#2, it sounds like Tracy decided to compare this McFalafel with the worst street falafel in all of Israel. And she ordered it without hummus or techina, which is pretty much unheard of.
Either Tracy is completely unfamiliar with the falafel eating culture, has no interest in interacting with the people making her food, or she was in a massive rush... because when anyone orders a falafel in Israel, the entire process is interactive. You usually tell the 'falafel maker' what salads, spreads, spices etc you want inside, and he usually gives his opinions freely about what you do and do not choose. If you don't tell them, and don't interact with them, then they do what they want.
Anyway, I apologize to you readers out there, but I am not going to review the McFalafel. I have no desire to try even one bite. The entire idea of a McFalafel in Israel verges on the perposterous. If you want a falafel, get a falafel at a falafel stand. I personally support local fast food hole-in-the-walls and would prefer not to give my money to McDonalds. They cost you less, and it can even be a cultural experience.
Tuesday, February 1, 2011
After my excitingly successful post about Israeli slang, I started tossing around the idea of doing a post on my top ten favorite Israeli curse words. That is, until I saw this tweet from my friend Benji Lovitt this week:
Of course I had to click on the link in his tweet to a short clip from her appearance on "Inside the Actor's Studio"...and, low and behold, Natalie Portman's favorite curse word is in Hebrew!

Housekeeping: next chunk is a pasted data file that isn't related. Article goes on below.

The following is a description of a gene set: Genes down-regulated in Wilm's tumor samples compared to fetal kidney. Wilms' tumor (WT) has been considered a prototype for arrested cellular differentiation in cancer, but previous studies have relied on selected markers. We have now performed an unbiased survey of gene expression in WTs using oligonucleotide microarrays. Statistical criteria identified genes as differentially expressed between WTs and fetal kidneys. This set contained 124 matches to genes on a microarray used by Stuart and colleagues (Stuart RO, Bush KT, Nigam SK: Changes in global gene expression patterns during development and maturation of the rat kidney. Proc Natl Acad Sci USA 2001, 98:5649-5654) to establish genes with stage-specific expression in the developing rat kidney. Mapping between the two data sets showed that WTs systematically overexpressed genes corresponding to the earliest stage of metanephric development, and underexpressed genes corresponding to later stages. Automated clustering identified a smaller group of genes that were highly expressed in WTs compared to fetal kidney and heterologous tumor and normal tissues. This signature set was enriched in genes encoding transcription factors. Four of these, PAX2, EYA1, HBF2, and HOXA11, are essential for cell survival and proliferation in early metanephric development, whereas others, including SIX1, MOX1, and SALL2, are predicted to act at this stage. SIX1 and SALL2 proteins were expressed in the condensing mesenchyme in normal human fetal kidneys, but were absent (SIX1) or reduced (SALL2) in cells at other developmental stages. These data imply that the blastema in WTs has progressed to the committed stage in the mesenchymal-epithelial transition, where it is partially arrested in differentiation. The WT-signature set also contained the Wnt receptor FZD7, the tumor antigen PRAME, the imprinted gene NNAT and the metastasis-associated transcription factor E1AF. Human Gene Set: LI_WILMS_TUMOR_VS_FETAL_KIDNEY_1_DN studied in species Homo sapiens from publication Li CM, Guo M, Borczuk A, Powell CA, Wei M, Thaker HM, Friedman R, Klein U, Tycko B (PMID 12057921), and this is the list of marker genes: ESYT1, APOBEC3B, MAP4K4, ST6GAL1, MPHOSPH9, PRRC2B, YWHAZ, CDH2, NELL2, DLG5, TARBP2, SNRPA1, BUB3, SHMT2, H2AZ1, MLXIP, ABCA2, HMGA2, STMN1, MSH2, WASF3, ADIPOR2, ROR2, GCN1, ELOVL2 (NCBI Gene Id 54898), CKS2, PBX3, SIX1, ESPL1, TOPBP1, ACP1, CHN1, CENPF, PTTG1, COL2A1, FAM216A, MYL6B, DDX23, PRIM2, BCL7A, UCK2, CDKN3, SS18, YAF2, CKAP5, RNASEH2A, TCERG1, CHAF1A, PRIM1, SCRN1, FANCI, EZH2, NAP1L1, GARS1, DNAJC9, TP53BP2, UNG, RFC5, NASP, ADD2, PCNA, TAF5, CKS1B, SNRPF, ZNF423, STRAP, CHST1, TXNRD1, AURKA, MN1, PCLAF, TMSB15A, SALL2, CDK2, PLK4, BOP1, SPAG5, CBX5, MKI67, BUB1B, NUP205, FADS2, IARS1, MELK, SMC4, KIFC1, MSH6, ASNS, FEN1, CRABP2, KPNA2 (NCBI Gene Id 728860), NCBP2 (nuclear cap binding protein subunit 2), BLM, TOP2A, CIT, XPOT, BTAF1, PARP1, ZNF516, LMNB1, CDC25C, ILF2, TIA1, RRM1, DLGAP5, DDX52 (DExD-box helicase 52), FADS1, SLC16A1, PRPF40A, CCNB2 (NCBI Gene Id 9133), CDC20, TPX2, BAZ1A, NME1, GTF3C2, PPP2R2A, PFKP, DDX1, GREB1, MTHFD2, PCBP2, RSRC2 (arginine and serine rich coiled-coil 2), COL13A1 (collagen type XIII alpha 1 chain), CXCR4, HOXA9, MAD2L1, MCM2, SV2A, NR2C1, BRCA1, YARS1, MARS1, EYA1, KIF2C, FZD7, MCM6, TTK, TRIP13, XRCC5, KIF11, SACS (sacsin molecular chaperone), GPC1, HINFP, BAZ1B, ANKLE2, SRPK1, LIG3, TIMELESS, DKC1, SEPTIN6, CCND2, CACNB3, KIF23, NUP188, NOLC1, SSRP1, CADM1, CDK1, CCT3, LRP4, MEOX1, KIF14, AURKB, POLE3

Well, not exactly Hebrew, she explains timidly in the clip. It's Arabic that's used in Hebrew.
Then she goes and articulates this curse word to the crowd as if she's talking about rainbows an butterflies:
(The video embedding code has been disabled, so checkout the video on youtube for a closer look)
"Koos Emek" she says batting her eyes.
"It means your mother's vagina" she continues with a smile.
She then remarks: "A curse word that is also humorous...", she pauses, pointing her finger knowingly at the crowd, "That is priceless."
Now, don't get me wrong. I love this curse word too. But, not because it's humorous. The thing I like most about Koos Emek is that it can really sound like you're slicing someone in two with words if you really emphasize the consonants and drag out emek, hitting the final "k" really hard in your throat when you shout it at someone. A dismissant and curt hand motion to go with is also a nice touch.
The thing is, Natalie, you go around saying "Koos Emek" in Israel or in any Arab speaking country, and no one is gonna think it's funny.
You want a funny curse word, and you can shout out "Koos Soda" (Soda's vagina) or "Ya Kaki" (You turd), but the only thing funny about "Koos Emek" in Hebrew or Arabic is how it sounds when you translate it to English.
Sorry, Natalie. You're cute and all, and you look super hot when you make out with Mila Kunis in that ballerina movie about psycho dancers, but when it comes to Hebrew curse words, you've got lots to learn.
What do you guys think?